A Boston Bruins fan’s *stick tap* to the Montreal Canadiens


When the Boston Bruins got swept by the Montreal Canadiens this year, I was severely disappointed in our team. The Canadiens just seemed to be the faster squad on the ice this year. Sure, we can make the traditional gripes about the Bruins being injured. We can complain that any French-Canadian ref had it out for us, but in the end the Habs were the better team this year.

Sure, I was hoping the Canadiens would get taken out in the first round, but they did a pretty god job undressing the Ottawa Senators. The Habs took six games to move on to the second round where the ran into the Tampa Bay Lightning. The Lightning came out of the gates with something to prove and quickly took the first three games of the series. The last second goal in game three seemed to be the exclamation point of the series.

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The Habs fought back though. They played the next two games as if they had the ghosts of a century’s worth of history driving them. In the end, they just ran out of steam. The Lightning went on to a commanding 4-1 win in game six, knocking Montreal out of the playoffs.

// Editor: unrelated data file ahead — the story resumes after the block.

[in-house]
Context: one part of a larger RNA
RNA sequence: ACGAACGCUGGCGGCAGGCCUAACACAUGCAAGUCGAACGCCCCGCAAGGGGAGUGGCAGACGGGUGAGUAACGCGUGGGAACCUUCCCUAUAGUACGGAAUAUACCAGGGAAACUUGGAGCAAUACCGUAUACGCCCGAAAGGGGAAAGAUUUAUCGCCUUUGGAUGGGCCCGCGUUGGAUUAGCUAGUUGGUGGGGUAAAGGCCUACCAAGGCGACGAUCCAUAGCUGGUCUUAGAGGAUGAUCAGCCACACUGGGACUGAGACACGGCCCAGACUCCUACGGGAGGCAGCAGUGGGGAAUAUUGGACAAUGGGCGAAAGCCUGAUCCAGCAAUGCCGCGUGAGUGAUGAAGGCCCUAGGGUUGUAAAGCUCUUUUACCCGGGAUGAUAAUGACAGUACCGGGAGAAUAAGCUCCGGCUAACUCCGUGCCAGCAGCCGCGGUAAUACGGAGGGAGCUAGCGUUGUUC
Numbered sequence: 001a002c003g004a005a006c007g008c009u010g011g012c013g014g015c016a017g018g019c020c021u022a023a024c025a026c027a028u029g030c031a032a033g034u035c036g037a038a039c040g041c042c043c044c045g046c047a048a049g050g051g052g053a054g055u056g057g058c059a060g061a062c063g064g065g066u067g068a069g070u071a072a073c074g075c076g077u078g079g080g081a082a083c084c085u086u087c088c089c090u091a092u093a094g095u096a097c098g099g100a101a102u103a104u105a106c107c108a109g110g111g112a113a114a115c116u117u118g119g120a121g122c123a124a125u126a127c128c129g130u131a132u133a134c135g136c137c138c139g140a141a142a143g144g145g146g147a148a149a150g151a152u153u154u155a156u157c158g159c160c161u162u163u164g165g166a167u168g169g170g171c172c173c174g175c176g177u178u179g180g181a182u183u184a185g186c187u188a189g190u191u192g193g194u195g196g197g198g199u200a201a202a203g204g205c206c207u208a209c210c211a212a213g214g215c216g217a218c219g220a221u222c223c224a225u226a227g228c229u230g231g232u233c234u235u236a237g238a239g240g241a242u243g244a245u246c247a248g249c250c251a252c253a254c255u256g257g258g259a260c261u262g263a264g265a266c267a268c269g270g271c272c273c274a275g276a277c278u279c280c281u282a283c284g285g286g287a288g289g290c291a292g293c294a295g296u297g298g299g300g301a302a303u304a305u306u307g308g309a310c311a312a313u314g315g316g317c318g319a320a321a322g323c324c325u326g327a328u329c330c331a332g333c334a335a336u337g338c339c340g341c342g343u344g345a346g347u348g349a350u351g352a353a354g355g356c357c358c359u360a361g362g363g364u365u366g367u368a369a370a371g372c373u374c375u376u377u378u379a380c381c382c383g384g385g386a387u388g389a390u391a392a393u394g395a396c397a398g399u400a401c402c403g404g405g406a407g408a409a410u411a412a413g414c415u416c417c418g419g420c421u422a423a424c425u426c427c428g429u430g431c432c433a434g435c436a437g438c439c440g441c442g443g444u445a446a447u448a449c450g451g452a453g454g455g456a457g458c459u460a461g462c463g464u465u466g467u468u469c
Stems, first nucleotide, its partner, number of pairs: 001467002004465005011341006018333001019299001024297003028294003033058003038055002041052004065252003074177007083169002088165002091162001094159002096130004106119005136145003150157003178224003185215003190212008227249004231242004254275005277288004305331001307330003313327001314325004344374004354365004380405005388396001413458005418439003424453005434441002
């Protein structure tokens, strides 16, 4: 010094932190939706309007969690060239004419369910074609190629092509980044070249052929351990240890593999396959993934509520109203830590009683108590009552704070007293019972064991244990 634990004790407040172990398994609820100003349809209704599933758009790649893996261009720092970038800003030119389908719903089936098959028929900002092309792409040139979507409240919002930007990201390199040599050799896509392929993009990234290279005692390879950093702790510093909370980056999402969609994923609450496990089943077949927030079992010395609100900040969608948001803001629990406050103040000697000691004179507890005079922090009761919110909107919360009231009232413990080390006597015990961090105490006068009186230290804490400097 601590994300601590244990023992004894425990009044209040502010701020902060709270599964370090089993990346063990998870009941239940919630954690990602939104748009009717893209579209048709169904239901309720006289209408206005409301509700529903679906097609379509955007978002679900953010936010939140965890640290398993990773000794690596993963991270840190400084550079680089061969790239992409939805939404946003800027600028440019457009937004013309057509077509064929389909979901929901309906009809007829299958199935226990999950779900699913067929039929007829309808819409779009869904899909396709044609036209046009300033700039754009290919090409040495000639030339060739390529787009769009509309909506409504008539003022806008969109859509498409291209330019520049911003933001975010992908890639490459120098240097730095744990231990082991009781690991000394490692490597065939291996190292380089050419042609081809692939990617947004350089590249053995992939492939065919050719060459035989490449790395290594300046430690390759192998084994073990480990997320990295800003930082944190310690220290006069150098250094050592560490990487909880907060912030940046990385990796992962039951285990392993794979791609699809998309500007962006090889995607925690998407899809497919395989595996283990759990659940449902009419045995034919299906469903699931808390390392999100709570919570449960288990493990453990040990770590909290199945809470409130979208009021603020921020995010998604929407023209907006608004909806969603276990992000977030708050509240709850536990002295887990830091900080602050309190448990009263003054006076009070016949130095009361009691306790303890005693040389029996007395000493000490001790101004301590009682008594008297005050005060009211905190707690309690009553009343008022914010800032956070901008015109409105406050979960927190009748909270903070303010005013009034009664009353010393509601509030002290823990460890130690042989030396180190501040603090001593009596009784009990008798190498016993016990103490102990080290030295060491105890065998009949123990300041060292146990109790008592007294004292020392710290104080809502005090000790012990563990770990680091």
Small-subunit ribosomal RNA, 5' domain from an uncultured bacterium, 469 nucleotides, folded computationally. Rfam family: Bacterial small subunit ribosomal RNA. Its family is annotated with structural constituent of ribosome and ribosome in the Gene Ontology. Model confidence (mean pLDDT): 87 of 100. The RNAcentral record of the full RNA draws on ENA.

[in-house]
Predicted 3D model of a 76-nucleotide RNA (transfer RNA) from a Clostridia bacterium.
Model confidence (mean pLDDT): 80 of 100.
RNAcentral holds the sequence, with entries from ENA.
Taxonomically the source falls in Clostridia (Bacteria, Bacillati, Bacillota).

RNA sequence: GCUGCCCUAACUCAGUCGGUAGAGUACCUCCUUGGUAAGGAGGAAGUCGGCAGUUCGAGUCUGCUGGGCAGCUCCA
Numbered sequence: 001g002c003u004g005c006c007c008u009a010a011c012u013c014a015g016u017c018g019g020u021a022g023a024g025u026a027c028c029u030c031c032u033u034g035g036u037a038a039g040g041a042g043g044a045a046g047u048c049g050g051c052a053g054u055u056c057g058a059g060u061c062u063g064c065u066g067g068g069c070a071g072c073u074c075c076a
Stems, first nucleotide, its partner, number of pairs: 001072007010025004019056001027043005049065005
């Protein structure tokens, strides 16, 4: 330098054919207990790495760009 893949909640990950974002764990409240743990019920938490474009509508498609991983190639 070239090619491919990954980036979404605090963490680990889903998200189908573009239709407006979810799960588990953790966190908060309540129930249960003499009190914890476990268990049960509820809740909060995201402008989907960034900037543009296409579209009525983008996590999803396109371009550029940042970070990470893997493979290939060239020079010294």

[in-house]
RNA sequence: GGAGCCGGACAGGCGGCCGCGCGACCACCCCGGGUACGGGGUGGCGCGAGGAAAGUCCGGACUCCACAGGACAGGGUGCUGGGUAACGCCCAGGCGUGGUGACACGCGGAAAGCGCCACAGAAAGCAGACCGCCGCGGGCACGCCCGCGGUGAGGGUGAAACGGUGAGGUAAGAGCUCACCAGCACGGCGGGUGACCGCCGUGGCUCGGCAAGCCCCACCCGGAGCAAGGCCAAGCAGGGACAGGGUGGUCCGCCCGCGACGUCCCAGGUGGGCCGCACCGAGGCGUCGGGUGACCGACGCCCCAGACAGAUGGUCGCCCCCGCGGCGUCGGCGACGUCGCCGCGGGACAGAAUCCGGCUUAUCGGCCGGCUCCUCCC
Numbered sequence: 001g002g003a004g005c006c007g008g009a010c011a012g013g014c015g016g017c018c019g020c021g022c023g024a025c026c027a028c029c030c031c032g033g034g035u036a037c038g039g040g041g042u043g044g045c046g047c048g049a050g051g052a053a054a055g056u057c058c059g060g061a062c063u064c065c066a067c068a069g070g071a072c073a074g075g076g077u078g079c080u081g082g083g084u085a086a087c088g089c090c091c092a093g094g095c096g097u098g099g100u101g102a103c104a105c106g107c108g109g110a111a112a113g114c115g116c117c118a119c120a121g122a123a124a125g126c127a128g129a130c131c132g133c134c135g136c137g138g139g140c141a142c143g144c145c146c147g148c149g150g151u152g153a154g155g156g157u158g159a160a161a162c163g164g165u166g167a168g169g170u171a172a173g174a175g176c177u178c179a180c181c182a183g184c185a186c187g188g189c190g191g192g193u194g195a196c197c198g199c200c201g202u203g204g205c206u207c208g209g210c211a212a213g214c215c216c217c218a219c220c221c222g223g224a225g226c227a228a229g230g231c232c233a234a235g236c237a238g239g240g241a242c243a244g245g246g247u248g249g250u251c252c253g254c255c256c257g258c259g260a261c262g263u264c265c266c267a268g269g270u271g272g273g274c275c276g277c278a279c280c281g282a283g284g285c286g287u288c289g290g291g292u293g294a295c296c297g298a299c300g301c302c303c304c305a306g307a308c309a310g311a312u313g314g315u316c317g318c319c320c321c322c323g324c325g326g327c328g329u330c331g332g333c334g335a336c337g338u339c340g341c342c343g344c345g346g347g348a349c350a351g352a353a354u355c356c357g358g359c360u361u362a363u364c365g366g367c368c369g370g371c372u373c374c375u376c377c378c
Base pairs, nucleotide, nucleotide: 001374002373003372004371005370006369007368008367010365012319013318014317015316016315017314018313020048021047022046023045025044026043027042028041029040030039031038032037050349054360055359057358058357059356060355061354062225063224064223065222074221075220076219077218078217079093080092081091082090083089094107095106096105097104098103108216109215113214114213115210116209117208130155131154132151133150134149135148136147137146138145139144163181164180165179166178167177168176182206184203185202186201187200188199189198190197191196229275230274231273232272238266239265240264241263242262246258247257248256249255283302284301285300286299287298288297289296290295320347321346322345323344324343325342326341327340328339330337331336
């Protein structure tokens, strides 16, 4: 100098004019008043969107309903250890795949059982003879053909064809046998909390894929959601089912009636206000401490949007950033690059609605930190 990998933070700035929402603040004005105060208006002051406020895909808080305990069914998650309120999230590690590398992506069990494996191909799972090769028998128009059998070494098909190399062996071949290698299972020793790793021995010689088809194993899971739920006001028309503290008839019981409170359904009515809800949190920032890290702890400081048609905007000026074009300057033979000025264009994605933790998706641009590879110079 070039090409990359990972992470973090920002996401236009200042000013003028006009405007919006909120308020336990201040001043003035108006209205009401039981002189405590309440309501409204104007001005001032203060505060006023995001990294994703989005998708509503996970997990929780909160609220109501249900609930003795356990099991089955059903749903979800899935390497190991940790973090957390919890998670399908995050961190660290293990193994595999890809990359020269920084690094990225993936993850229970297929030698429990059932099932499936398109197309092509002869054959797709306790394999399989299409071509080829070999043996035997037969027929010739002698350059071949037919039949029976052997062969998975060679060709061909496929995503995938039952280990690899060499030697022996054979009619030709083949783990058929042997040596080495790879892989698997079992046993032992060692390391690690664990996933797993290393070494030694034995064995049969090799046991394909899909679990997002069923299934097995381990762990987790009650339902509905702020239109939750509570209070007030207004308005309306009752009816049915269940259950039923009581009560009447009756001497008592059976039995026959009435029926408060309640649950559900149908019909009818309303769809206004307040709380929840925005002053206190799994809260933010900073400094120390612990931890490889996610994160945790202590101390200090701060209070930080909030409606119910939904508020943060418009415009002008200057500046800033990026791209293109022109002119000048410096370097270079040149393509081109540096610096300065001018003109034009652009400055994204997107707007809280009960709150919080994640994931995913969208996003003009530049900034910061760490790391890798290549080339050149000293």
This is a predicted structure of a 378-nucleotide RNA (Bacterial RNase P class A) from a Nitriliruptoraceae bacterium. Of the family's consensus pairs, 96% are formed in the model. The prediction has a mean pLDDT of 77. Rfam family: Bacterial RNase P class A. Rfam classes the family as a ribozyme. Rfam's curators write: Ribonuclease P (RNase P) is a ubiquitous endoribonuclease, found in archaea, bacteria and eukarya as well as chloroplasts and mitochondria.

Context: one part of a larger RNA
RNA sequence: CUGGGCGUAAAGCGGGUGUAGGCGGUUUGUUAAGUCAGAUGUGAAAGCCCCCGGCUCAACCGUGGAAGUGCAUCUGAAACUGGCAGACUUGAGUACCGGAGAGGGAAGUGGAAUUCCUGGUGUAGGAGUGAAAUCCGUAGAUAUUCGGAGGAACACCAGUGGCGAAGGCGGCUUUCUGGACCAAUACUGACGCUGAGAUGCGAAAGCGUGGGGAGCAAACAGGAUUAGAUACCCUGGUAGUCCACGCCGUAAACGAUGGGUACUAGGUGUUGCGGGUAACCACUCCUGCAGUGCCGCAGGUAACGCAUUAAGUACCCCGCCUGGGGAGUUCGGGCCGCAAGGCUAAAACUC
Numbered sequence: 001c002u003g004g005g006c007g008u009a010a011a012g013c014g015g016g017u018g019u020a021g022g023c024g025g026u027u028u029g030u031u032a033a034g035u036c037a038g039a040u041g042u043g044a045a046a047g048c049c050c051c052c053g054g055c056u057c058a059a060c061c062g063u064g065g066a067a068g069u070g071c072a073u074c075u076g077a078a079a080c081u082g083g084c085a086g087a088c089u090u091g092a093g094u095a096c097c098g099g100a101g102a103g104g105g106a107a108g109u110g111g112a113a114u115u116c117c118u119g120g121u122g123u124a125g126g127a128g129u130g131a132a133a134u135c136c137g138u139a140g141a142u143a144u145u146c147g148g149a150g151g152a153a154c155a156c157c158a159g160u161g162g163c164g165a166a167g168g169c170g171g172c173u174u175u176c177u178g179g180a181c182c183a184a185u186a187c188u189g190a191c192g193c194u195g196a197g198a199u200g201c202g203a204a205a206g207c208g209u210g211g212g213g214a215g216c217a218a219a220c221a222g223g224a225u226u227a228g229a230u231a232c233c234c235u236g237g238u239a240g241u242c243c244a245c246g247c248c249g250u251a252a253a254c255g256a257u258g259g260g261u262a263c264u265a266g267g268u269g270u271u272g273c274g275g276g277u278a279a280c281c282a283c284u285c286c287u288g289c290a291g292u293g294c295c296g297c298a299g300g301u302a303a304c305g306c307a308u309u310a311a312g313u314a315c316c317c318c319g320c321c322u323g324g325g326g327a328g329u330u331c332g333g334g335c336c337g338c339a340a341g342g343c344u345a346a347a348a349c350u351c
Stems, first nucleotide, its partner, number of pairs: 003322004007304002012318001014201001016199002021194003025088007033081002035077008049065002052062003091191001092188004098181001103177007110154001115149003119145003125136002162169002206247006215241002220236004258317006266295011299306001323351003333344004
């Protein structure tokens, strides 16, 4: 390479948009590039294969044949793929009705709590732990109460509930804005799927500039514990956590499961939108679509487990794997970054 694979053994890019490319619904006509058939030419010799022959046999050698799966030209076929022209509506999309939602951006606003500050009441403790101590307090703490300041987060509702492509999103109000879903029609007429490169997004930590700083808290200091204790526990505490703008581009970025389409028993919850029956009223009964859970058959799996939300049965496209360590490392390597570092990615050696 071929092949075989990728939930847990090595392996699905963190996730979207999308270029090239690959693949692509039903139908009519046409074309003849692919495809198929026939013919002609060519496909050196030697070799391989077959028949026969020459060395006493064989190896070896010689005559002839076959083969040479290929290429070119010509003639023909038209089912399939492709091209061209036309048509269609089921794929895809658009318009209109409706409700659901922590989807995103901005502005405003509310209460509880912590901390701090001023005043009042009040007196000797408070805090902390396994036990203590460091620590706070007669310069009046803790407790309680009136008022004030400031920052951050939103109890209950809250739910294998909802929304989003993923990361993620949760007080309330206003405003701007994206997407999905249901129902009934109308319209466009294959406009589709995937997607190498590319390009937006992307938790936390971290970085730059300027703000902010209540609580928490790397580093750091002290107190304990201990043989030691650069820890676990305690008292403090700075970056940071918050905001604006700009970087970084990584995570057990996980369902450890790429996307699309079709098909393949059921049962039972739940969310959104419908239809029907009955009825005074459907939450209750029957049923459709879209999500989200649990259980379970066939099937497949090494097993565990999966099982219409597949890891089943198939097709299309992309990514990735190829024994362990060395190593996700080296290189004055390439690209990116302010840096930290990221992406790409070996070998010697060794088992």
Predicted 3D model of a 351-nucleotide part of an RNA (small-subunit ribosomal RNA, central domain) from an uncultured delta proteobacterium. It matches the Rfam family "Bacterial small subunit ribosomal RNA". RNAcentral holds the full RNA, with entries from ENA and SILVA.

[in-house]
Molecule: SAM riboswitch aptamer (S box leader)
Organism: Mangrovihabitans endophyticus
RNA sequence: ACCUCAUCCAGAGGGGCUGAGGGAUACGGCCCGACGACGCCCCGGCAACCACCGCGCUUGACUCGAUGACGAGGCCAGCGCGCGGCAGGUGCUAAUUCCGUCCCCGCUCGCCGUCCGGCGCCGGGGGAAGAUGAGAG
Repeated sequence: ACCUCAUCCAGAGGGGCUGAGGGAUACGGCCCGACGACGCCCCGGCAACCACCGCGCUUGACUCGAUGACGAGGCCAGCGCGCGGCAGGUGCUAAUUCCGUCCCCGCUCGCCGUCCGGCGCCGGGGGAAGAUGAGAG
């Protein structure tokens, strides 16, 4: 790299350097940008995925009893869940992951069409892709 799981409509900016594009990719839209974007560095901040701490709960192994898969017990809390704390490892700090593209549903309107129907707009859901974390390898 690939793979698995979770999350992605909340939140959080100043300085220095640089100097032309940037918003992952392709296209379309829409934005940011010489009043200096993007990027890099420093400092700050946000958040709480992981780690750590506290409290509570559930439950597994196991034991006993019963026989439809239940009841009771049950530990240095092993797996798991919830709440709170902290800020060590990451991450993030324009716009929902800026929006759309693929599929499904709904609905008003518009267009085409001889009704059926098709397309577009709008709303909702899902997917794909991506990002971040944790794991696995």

Montreal hasn’t seen a Stanley Cup parade since 1993. While they may have won the most Cups, they haven’t won it all in over a generation, and it’s certainly eating at their fan base.

I was a little surprised that I didn’t have a sense of elation when the Habs were eliminated last night. Sure, there was the “We’re all together on the golf course now” jokes, but I didn’t have the sense of glee I had when the B’s defeated the Habs in 2011. While I can never see myself cheering for Montreal, I found myself seriously starting to respect them, and their goaltender is the biggest reason for that.

Carey Price has been the strongest player and the reason for the Canadiens’ success these last few seasons. Sadly, he’s putting the blame squarely on his shoulders for their loss to the Lightning. “I didn’t play well enough for us to win the series,” Price said. “I think that’s basically more or less what it comes down to. We lost a lot of tight games. I just needed to make that one more save in all the games that we lost and I didn’t do that.”

The Price is just wrong here.  The 27-year-old  goaltender led the NHL this year in most categories, most notably, he had a 1.96 goals against average and .933 save percentage. He was exceptional, and at times truly brilliant in the crease for Montreal. He’s the front-runner for the Vezina, a likely winner of the Hart, and his tremendous play compensated for the Habs’ deficiencies in other areas of the ice.

So, here’s a *stick tap* to Carey Price and the Montreal Canadiens. You beat us fair and square this season, and I look forward to the rivalry being renewed in October.

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